By Matthew Walter and Daniel Cancel
March 19 (Bloomberg) -- Venezuela is holding up payments to contractors, oil services companies and targets of President Hugo Chavez’s nationalization drive, indicating the country is running short of cash after petroleum prices collapsed.
Service providers to the state oil company are idling rigs for nonpayment, and Brazil’s Odebrecht SA said last week it’s slowing work on the Caracas metro because the government is past due on its bills. Chavez also owes $10.2 billion for companies he’s taken over, according to an estimate by Caracas-based economic consulting company Ecoanalitica.
“The economic environment isn’t particularly conducive for any good deals for companies awaiting payment,” said Alvise Marino, an emerging markets economist at IDEAglobal in New York. “If I was one of the companies involved, I wouldn’t keep my hopes up.”
The moves to conserve cash haven’t damped Chavez’s enthusiasm to expand state control of the economy as part of his “Bolivarian Revolution.” This month he seized a rice plant from Cargill Inc., the biggest U.S. agricultural company, a tree farm from Dublin-based Smurfit Kappa Group Plc, and threatened to expropriate the country’s biggest private company, Empresas Polar SA, and pay for it with “paper” instead of cash.
“People have been operating under the misconception that, as much as Chavez has expropriated, he’s always paid,” said Patrick Esteruelas, a risk analyst at Eurasia Group in New York. “That’s not the case.”
Chavez did pay shareholders of phone company Cia. Anonima Nacional Telefonos de Venezuela and utility CA La Electricidad de Caracas in those nationalizations in 2007. Now, Paris-based cement maker Lafarge SA says the government is past due on a $267 million payment for the takeover of its local unit last year. Switzerland-based Holcim Ltd., the world’s second biggest cement producer, is still waiting for $552 million, company spokesman Peter Gysel said on March 12.
The government hasn’t reached a deal with Luxembourg-based Ternium SA since expropriating its Venezuelan steel mill last May. Cargill said it respects the government’s decision, and the agriculture minister said the company will be compensated.
The government also will ultimately face judgments from arbitration initiated by Monterrey, Mexico-based Cemex SAB, Exxon Mobil Corp. and ConocoPhillips in their disputes with Chavez over compensation.
The only indication of a possible slowdown by Chavez involves plans announced in July to take over Banco de Venezuela, the country’s third-biggest bank and a unit of Spain’s Banco Santander SA. Finance Minister Ali Rodriguez, who declined to respond to questions sent via text message about delayed payments, said last month the government is reconsidering the idea.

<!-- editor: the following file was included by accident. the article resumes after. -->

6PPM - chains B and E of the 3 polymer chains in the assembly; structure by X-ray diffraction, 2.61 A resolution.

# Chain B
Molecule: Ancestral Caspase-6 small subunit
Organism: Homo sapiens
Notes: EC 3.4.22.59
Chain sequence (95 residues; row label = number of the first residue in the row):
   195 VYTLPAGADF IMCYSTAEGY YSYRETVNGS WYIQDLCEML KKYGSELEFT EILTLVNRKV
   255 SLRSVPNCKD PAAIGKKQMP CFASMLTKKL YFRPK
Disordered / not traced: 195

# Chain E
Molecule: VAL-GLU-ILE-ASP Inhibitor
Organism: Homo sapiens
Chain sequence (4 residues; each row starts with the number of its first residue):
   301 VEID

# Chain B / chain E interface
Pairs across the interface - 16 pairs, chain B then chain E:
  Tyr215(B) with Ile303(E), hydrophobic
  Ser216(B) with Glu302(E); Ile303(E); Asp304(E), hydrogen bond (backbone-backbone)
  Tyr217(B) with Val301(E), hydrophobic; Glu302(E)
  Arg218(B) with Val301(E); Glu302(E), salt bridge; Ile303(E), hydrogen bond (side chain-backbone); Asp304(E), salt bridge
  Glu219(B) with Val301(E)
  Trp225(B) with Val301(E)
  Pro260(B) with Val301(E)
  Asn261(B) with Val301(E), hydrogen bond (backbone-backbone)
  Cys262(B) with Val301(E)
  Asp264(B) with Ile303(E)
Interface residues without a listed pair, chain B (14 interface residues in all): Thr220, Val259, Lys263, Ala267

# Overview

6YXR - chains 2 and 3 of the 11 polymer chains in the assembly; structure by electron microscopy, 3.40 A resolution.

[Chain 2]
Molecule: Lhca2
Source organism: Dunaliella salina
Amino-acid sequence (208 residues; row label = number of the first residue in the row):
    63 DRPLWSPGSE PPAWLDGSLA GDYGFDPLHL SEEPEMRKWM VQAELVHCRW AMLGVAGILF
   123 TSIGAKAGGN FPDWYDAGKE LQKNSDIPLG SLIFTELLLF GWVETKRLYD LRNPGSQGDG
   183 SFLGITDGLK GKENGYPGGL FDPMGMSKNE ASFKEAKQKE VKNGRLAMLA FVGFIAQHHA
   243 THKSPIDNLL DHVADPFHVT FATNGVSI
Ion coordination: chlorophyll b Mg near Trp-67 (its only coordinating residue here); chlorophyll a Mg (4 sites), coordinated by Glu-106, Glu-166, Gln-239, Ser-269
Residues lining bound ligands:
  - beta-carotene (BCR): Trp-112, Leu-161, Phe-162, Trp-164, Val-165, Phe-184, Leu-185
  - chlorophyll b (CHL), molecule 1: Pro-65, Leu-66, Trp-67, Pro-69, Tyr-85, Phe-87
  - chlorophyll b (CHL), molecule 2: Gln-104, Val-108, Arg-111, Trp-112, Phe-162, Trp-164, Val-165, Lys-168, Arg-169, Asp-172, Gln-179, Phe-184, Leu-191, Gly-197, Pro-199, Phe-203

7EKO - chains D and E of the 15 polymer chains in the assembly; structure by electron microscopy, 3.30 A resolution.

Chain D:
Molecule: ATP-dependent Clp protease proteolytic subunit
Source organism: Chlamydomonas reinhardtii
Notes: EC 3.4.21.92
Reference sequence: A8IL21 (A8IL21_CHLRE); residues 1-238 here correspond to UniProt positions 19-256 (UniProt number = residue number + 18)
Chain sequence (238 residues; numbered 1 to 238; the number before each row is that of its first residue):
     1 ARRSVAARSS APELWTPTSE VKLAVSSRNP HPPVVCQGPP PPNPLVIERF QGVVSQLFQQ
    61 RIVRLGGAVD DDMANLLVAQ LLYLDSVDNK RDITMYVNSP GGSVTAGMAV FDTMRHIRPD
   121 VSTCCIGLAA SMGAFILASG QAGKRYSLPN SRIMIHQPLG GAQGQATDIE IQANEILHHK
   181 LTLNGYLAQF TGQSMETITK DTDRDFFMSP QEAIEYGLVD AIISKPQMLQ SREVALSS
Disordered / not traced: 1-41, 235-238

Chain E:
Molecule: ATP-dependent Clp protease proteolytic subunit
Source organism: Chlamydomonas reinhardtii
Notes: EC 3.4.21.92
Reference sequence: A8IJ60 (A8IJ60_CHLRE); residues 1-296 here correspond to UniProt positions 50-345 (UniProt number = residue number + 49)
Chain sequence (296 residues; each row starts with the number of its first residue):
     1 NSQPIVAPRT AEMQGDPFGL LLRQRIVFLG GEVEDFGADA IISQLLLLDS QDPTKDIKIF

Including Banco de Venezuela, which has an estimated value of $890 million, the bill for unpaid nationalizations would rise to $11.09 billion, according to Asdrubal Oliveros, a director at Ecoanalitica.
By January, Chavez already faced a cash crunch that forced him to take $12 billion of central bank reserves after bringing home $9.6 billion in government deposits held abroad in the fourth quarter, according to the central bank. Barclays Capital Plc economist Alejandro Grisanti predicts a $48 billion budget shortfall this year, barring a devaluation or tax increases.
Venezuela, which depends on oil for 93 percent of export revenue and more than half of government spending, based its 2009 budget on expectations the Venezuelan basket, an index of the country’s crude oil exports, would average $60 a barrel. The average so far is $36.84.
Rodriguez has said the government will cut unnecessary spending this year, even as Chavez pledges not to touch funding for popular social programs.
Chavez’s threat to pay with “paper” if he seizes food processor Empresas Polar means uncompensated nationalizations are coming, said Miguel Carpio, an economist at Banco Federal CA in Caracas.
“The message is that he’s going to pay with something that isn’t worth anything,” Carpio said.
Chavez issued warnings about the company this month directly to its billionaire president, Lorenzo Mendoza, accusing Polar of evading requirements to produce rice at government-set prices.
Cash Flow Problems
Meanwhile, in another sign of cash flow problems, state oil company Petroleos de Venezuela SA has amassed at least $7.86 billion in back payments to oil service companies and suppliers, according to its third-quarter earnings statement. Dallas-based Ensco International Inc. and Helmerich & Payne Inc., headquartered in Tulsa, Oklahoma, idled rigs in Venezuela this year because of payment problems.
Exterran Holdings Inc., a Houston-based services company, is “experiencing longer cycles of outstanding receivables,” and hasn’t gotten “meaningful” payment this year, Chief Executive Officer Stephen Snider said during a teleconference on Feb. 26. The company won’t pursue new Venezuelan projects until the situation improves, he said.
Venezuela’s private sector growth, which has slowed annually from 17.4 percent in 2004, saw zero expansion last year while oil prices touched a record. The state-controlled sector grew 16 percent, according to the central bank.
The recent focus on food producers is probably aimed at averting the shortage of staples that Venezuela experienced in 2007, said Carlos Caicedo, an analyst at Exclusive Analysis in London. Chavez lost a national referendum on a constitutional overhaul that year.
“He wanted to send a message to food producers: Come into line, or you know what will happen,” Caicedo said.
To contact the reporter on this story: Matthew Walter in Caracas at firstname.lastname@example.org; Daniel Cancel in Caracas at email@example.com.
Last Updated: March 19, 2009 00:01 EDT